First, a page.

Paranoia (059 of 170)

DailyLit  
059
—of —
170
Paranoia
by Joseph Finder
A Message from our Sponsor: Macmillan | Become a Sponsor right arrow
Macmillan: Paranoia

COPYRIGHT
Paranoia by Joseph Finder. Copyright 2004 by Joseph Finder.
All Rights Reserved. Sharing not permitted.


30

Once you got past the reception area, HR looked like every other damned office at Trion, the same generic cube-farm layout. Only the emergency lights were on, not the overhead fluorescents. From what I could see walking around, all of the cubicles were empty, as were all the offices. It didn't take long to figure out where the records were kept. In the center of the floor was a huge grid made up of long aisles of beige horizontal files.

I'd thought about trying to do my espionage totally online, but that wouldn't work without an HR password. While I was here, though, I figured I'd leave one of those key logger devices. Later on I could come back and get it. Wyatt Telecom was paying for these little toys, not me. I found a cubicle and installed the thing.

For now, though, I had to root around through the file drawers, find the AURORA people. And I'd have to move fast—the longer I stayed here, the greater the chance I'd be caught.

The question was, how were they organized? Alphabetically, by name? In order of employee number? The more I looked over the file drawer labels, the more discouraged I got. What, did I think I was just going to waltz in and slide open a door and pluck out a few choice files? There were rows of drawers titled BENEFITS ADMINISTRATION and PENSION/ANNUITY/RETIREMENT and SICK, ANNUAL AND OTHER LEAVE RECORDS; drawers labeled CLAIMS, WORKMEN'S COMPENSATION and CLAIMS, LITIGATED; one area called IMMIGRATION AND NATURALIZATION RECORDS ... and on and on. Mind-numbing.

For some reason some sappy golden-oldie song was playing in my head—"Band on the Run," by Paul McCartney in his unfortunate Wings period. A song I really detest, worse even than anything by Celine Dion. The tune is annoying but catchy, like pinkeye, and the words make no sense. "A bell was ringing in the village square for the rabbits on the run!" Um, okay.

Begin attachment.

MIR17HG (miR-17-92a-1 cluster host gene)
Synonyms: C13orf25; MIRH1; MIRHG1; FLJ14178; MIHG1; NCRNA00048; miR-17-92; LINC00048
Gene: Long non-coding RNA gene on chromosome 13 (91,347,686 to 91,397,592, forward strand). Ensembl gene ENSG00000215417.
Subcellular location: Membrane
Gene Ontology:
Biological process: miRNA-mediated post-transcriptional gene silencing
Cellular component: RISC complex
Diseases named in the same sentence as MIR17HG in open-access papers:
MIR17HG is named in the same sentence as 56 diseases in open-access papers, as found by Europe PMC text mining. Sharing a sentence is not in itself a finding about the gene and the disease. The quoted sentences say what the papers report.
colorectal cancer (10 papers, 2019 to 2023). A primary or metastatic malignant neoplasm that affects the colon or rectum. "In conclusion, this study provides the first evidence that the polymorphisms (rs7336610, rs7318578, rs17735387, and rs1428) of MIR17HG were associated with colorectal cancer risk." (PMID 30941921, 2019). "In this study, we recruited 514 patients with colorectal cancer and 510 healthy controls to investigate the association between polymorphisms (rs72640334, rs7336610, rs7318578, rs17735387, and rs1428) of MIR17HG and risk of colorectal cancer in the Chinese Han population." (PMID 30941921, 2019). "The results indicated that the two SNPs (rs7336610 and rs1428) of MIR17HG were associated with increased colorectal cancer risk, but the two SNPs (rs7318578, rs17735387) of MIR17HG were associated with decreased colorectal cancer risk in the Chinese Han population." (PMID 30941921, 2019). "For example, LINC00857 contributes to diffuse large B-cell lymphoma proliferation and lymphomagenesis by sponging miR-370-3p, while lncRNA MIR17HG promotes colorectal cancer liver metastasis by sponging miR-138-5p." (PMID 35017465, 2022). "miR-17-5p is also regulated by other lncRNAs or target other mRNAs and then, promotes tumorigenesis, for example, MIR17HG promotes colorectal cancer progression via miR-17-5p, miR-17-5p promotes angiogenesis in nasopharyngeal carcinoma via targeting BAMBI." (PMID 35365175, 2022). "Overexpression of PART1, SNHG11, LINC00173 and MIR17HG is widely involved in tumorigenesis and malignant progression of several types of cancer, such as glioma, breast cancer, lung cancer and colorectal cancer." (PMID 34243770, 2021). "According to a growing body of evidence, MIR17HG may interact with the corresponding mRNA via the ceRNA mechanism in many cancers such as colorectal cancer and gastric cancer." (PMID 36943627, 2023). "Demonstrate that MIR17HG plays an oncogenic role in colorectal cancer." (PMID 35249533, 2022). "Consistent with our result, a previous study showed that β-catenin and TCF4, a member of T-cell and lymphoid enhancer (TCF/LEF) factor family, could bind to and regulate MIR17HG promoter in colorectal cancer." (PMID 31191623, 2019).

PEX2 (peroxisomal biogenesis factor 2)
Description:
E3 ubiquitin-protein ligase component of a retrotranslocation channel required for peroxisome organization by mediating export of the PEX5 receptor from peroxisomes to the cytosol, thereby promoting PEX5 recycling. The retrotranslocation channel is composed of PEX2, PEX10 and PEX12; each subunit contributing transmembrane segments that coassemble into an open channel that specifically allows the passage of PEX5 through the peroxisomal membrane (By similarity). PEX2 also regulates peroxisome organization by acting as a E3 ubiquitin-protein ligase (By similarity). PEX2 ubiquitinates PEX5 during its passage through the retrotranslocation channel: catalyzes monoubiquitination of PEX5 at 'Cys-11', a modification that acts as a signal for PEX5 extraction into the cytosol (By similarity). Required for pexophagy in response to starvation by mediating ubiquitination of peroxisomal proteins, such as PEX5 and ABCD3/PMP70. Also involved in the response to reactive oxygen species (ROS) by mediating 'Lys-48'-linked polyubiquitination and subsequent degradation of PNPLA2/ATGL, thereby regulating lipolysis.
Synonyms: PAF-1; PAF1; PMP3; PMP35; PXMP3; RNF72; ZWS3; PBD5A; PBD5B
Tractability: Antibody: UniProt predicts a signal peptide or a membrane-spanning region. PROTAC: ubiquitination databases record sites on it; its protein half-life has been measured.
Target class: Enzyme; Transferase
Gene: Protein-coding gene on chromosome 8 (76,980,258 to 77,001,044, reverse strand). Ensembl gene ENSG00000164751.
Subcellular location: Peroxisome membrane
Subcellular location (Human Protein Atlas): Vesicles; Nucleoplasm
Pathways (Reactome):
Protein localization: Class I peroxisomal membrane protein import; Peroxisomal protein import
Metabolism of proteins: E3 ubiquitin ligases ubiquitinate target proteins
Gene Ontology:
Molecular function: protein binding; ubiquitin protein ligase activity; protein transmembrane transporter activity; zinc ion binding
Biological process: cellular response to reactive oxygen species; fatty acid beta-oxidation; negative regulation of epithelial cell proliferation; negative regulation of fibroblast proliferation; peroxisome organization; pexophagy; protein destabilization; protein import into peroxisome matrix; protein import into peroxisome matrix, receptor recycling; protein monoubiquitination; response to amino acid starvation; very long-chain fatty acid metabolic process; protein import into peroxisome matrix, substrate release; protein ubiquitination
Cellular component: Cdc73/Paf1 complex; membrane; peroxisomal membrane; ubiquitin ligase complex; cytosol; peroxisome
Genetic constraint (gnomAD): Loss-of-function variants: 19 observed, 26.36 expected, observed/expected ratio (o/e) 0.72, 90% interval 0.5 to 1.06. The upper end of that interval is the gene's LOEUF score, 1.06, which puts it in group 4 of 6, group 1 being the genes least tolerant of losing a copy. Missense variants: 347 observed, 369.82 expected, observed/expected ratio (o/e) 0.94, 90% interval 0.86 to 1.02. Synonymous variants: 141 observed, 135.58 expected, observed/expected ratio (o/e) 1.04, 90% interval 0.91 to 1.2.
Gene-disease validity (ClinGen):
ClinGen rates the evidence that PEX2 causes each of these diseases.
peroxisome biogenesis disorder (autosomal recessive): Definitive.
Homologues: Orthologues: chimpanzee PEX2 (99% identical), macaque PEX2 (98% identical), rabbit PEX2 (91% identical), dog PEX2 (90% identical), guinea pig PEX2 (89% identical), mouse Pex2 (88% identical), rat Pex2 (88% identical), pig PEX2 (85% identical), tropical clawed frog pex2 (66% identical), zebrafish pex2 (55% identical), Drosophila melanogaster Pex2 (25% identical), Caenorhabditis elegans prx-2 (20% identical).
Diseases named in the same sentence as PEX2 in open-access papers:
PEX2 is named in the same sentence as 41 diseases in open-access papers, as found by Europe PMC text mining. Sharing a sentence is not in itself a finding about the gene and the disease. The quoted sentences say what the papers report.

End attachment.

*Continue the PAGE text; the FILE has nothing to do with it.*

I tried one of the file drawers, and of course it was locked; they all were. Each file cabinet had a lock at the top, and they had to be all keyed alike. I looked for an admin's desk, and meanwhile that damned song was circling around in my head.... "The county judge ... held a grudge" ... as I looked for an admin's desk, and sure enough, a key to the files was there, on a ring in an unlocked top center drawer. Boy, Meacham was right; the key's always easy to find.

I went for the alphabetized employee files.

Choosing one name from the AURORA list—Yonah Oren—I looked under O. Nothing there. I looked for another name—Sanjay Kumar—and found nothing there either. I tried Peter Daut: nothing. Strange. Just to be thorough, I checked under those names in the INSURANCE POLICIES, ACCIDENT drawers. Nothing. Same with the pension files. In fact, nothing in any of the files, so far as I could see.

"The jailer man and Sailor Sam...." This was like Chinese water torture—what did those insipid lyrics mean anyway? Did anyone know?

What was strange was that in the places where the records should have been, there sometimes seemed to be little gaps, little loose places, as if the files had been removed. Or was I just imagining this? Just when I was about to give up, I took one more circuit around the rows of file cabinets, and then I noticed an alcove—a separate, open room next to the grid of file drawers. A sign posted on the entrance to the alcove said:

CLASSIFIED PERSONNEL RECORDS—
ACCESS ONLY BY DIRECT AUTHORIZATION
OF JAMES SPERLING OR LUCY CELANO.

I entered the alcove and was relieved to see that things were simple here: the drawers were organized by department number. James Sperling was the director of HR, and Lucy Celano, I knew, was his administrative assistant. It took me a couple of minutes to find Lucy Celano's desk, and maybe thirty seconds to find her key ring (bottom right drawer).

Then I returned to the restricted file cabinets and found the drawer that held the department numbers, including the AURORA project. I unlocked the cabinet, and pulled it open. It made a kind of metallic thunk sound, as if some caster at the back of the drawer had somehow dropped. I wondered how often anyone actually went into these drawers. Did they work with online records mostly, keeping the hard copies just for legal and audit reasons?

And then I saw something truly bizarre: all of the files for the AURORA department were gone. I mean, there was a gap of a foot and a half, maybe two feet, between the number before and the number after. The drawer was half empty.

The AURORA files had been removed.

For a second it felt as if my heart had stopped. I felt light-headed.

Out of the corner of my eye, I saw a bright light start to flash. It was one of those xenon emergency strobe lights mounted high on the wall, near the ceiling, just outside the file alcove. What the hell was that for? And a few seconds later there came the unbelievably loud, throaty hoo-ah, hoo-ah of a siren.

Somehow I'd triggered an intrusion-detection system, no doubt protecting the classified files.

The siren was so loud you could probably hear it throughout the whole wing.




A Message from our Sponsor: Macmillan | Become a Sponsor right arrow
Macmillan: Paranoia
Message from DailyLit
Question of the Week: Which book title best describes you? Click here to share.
  • Want more? Get the next installment right now.
  • Ideas or questions? Discuss in our forums
  • Need a break? Suspend delivery of this book.
  • Want to adjust your reading schedule or make other changes? Manage all your settings.
  •